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Tuesday, July 14, 2020

Restoring Your Credit Rating

Posted by Bill on

As an Insolvency Counsellor I have counselled literally thousands of individuals and business operators over the years on the principals of good money management. The problem is that I usually don’t see these people until after they have become insolvent or have reached a point where they need to file a Consumer Proposal (Orderly Repayment of Debt) or perhaps they are being forced into bankruptcy.

So, I thought it might help our site visitors if I wrote about restoring credit; what works, and what never works.

Unpaid Credit Cards:

Perhaps you have defaulted on credit card payments. A Collection Agent has been assigned to your account and is demanding payments. Let’s say you have not paid for 6 months or more and they are threatening to garnish your wages, or sue you. At this stage you have an “R9” rating at the Credit Bureaus which is the equivalent of being bankrupt. That’s right, it is the same as if you had filed bankruptcy, but it gets worse.

Suppose you pay all your credit card debt off by sending your money to the collection agent, your R9 rating will not change for 6 years. You will have paid everything and still look like you filed bankruptcy.

Collection Agents are reluctant to tell you that and some even go so far as to tell people that their credit will automatically be restored when the debt is paid. This of course is absolutely false, and just so you know, no collection agent can garnish your income without first taking you to court except for the Government Agencies.

There are other options available – to find out more talk to one of our counsellors.

Re-Establishing Your Credit Rating

If you have already filed a Consumer Proposal or an Assignment In Bankruptcy your credit rating is as poor as it gets. You have been told you need to re-establish your credit and to start that process most trustees suggest you get a “Secured Credit Card” or alternatively, a “ Pre-Paid Credit Card”.

Technically a “secured” credit card is a line of credit secured by Real Estate or some other asset such as a GIC.  A pre-paid credit card is a Debit Card that looks like a Credit Card only it has a monthly fee attached and a deadline for payment of that fee each month. That fee causes the activity to be reported to the Credit Bureau each month and as long as you pay the fee on time you will have a good report generated each month at the Bureau.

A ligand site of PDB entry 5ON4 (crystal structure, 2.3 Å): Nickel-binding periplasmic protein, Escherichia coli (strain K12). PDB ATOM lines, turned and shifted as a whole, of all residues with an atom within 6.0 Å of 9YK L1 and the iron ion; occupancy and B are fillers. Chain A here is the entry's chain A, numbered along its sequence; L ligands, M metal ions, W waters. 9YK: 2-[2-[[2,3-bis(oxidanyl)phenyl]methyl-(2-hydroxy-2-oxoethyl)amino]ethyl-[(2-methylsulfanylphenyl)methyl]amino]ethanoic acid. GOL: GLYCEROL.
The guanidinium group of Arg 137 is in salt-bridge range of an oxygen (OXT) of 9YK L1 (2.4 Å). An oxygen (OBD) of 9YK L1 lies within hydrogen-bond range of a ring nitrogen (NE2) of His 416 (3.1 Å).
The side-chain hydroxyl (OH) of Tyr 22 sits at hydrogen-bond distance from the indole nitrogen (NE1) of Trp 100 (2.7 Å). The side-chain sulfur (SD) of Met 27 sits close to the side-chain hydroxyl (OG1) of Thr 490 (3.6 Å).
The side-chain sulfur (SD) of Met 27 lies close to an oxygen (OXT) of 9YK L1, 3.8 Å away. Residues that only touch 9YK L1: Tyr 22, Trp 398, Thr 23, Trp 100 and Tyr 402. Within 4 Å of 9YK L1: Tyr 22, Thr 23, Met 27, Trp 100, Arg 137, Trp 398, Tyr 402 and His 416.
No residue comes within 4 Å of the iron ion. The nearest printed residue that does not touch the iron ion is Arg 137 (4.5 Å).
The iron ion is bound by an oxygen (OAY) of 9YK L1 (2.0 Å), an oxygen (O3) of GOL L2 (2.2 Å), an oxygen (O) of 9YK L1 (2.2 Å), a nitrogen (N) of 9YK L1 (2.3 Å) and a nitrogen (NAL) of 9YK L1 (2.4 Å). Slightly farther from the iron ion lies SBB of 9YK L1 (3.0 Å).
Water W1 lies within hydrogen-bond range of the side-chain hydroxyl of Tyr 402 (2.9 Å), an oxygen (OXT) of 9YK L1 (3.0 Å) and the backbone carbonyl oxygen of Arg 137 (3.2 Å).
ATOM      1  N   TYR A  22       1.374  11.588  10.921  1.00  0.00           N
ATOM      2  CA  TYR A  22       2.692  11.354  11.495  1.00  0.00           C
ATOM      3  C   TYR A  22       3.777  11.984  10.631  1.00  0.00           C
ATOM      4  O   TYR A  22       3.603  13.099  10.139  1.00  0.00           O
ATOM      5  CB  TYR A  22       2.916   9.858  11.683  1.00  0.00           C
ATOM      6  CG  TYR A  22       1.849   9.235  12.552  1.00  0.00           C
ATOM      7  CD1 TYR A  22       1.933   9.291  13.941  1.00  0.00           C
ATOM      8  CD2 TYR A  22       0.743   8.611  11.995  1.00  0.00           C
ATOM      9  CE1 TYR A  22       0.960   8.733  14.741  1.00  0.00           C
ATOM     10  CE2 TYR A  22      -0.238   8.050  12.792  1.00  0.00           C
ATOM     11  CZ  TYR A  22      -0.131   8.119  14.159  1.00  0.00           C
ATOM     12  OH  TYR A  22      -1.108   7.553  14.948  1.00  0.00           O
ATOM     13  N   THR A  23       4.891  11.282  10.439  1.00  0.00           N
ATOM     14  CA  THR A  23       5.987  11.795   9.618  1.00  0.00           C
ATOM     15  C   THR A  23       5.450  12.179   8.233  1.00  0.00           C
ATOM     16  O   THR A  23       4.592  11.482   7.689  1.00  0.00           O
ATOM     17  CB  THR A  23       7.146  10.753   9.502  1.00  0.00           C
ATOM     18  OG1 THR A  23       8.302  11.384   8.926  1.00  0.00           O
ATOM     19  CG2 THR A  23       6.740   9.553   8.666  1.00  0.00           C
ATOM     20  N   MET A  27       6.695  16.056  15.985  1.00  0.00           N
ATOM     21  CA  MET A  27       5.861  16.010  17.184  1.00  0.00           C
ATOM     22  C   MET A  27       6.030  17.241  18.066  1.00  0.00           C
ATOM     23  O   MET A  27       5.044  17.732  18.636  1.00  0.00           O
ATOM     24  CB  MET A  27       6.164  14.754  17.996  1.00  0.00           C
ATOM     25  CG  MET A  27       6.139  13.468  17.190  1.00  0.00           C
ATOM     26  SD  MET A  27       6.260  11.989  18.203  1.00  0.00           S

If you are late or fail to pay, then you damage your credit again.  A lot of hotels and car rental businesses will not accept a pre-paid credit card so if you are planning to use your card for those purposes, ensure that what you are getting is a “secured credit card”.

NOTE: As far as mortgage financing goes a card that is less than $1,000.00 in value is pretty much a waste of time as far as credit-worthiness goes. Lenders also want this $1,000.00 card to have at least one full year of good history before recognizing it as a start to re-established credit.

Putting Your Savings to Work

I counsel people to save a contingency fund of a minimum of three times their monthly expenses. NB. Add your rent/mortgage; heat; hydro; food; transport; et cetera and multiply that times three. This should be available for a rainy day and whenever it is drawn down it needs replacing immediately.

You may kill two birds with one stone simply by placing this contingency fund on a pre-paid card (Maximum $5,000.00). Use the card for gas or transit. Restore the amount used each month along with the service fee and you will have valid credit rebuilding activity each month. You also know where your emergency money is if you suffer an injury or sickness and your income is reduced or cut off. As long as you pay the service fee and rebuild your limit you will be getting quality brownie-points at the Bureau.

Another credit rebuilder is leveraging your money. Save up and purchase Canada Savings Bonds, (minimum $5,000.00). Use the bonds as security to borrow $5,000.00 from the bank and purchase $5,000.00 for a Registered Retirement Savings Plan (RRSP). The bank will give you the loan for an RRSP because you have security (The Bonds). The RRSP’s will reduce your tax liability and your regular monthly savings can now go to pay off the bank loan. As you pay the loan the bank reports your payment history to the Credit Bureau.

Do not pay the loan off faster than agreed as you want the maximum number of months recorded at the Bureau. End result, you have re-established yourself as a credible borrower and responsible individual worthy of being trusted with credit. You may have gathered that this process takes more than one year.

If you keep your financial affairs in check you will be getting offers from banks and credit card companies in short order. When your credit is restored don’t let yourself get buried in debt again – borrow only for large ticket items such as a car, mortgage, or serious maintenance.

One final word to the wise;

When you hear an ad that says “Call Now” or “Limited Time Offer – the first 10 callers get a bonus”, etc.  ignore them. The same limited time offers run endlessly. Stick to your budget.

Next time:
I will talk about Mortgage Arrears and reinstatement of defaulted mortgages when the bank refuses to take your money and insists on you paying their lawyer directly – know your rights!!!

William (Bill) Lutton. PLL
BIA Insolvency Counsellor & Licenced Mortgage Agent.

disclaimer: The contents of this post is based on circumstances current at the time of the post and are intended for general knowledge. For more specific answers to your questions about your own circumstances use our contact form or post a comment below. NOTE: For a FREE, confidential analysis of your situation click here.

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